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Tax valuation is a critical component of any effective tax planning strategy. As regulatory focus on tax strategies continues to increase, it is important for companies to understand the true cash impact of tax valuation early in the assessment of any acquisition or significant tax event.
The success of nearly every corporate transaction, restructuring or financial strategy often depends on accurately accounting for the tax consequences. Tax valuation helps companies understand the impact of the event and how taxing authorities will assess a transaction—before the plans are put into action. The right approach can also help avoid creating an uncertain tax position, which can be a risk if a valuation is too aggressive.
The globalization, outsourcing and movement of value towards intellectual property has increased tax-related disputes. The core issue of these disputes and negotiations with tax authorities revolves around valuation. The specific demands of the tax authorities require specialist advice and detailed knowledge of their working methods and practices.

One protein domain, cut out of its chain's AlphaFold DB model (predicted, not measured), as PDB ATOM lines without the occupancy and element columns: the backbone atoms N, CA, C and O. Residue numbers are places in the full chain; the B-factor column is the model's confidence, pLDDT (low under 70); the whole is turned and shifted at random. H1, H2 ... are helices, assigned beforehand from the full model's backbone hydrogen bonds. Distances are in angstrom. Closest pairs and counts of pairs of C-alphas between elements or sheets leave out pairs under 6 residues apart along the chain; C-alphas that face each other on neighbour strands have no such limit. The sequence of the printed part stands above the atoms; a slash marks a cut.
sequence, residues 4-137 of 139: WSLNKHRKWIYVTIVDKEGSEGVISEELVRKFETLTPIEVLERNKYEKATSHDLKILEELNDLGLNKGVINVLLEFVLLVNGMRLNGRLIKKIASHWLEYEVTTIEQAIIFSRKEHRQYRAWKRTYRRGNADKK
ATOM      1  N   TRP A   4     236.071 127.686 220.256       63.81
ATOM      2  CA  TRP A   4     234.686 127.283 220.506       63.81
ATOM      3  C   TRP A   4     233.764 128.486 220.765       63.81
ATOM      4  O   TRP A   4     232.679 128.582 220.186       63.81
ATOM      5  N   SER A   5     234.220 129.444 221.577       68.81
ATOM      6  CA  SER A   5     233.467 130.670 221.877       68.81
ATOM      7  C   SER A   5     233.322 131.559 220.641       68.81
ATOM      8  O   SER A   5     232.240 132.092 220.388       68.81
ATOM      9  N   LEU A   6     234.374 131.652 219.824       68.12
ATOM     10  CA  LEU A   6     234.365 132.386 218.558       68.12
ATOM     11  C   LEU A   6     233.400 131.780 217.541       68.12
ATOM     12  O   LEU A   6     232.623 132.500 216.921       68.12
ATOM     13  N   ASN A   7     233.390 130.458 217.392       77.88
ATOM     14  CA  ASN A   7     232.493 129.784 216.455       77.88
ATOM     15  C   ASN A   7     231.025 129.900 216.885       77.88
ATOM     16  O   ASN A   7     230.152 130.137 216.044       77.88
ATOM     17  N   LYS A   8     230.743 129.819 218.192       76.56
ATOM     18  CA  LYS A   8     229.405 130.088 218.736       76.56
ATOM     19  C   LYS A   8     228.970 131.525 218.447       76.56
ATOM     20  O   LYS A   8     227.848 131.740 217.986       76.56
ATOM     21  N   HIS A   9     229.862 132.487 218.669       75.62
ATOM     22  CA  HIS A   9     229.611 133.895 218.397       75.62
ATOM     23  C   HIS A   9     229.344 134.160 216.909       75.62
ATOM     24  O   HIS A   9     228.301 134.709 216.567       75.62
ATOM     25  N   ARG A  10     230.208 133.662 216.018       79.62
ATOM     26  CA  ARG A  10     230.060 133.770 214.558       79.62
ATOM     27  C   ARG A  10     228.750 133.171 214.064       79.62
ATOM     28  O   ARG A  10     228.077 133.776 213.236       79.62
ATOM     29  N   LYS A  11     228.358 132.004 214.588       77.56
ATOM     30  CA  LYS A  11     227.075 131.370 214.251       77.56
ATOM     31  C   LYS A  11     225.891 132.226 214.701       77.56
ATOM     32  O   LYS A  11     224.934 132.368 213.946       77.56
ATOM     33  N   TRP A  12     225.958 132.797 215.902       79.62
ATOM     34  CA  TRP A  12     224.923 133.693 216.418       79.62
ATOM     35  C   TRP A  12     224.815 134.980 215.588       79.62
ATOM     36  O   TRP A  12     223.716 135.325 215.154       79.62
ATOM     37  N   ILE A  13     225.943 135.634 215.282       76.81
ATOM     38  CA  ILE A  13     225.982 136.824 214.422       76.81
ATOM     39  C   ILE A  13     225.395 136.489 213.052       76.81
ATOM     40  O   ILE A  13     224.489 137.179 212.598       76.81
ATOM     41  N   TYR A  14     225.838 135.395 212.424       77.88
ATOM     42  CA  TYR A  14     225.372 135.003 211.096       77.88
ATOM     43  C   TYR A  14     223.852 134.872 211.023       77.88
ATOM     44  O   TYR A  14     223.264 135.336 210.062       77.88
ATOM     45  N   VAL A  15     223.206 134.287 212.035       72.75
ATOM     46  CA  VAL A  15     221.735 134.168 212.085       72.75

An overseas transaction which involves domestic assets, profit distribution on outsourced projects, change in corporate structure, a disposal of assets, or a new shareholding arrangement are some of the issues that can invite the attention of tax authorities.
When valuing transactions, finance, accounting, and tax professionals often wonder if it is appropriate to use financial reporting valuation estimates for tax purposes. Unfortunately, the purchase price allocation rules for each are fundamentally different. For example, once the purchase price has been determined, book and tax principles provide different methods for allocating the respective purchase prices to the acquired company’s assets. These differences result in the need for separate valuation procedures to ensure proper analysis for tax and financial reporting.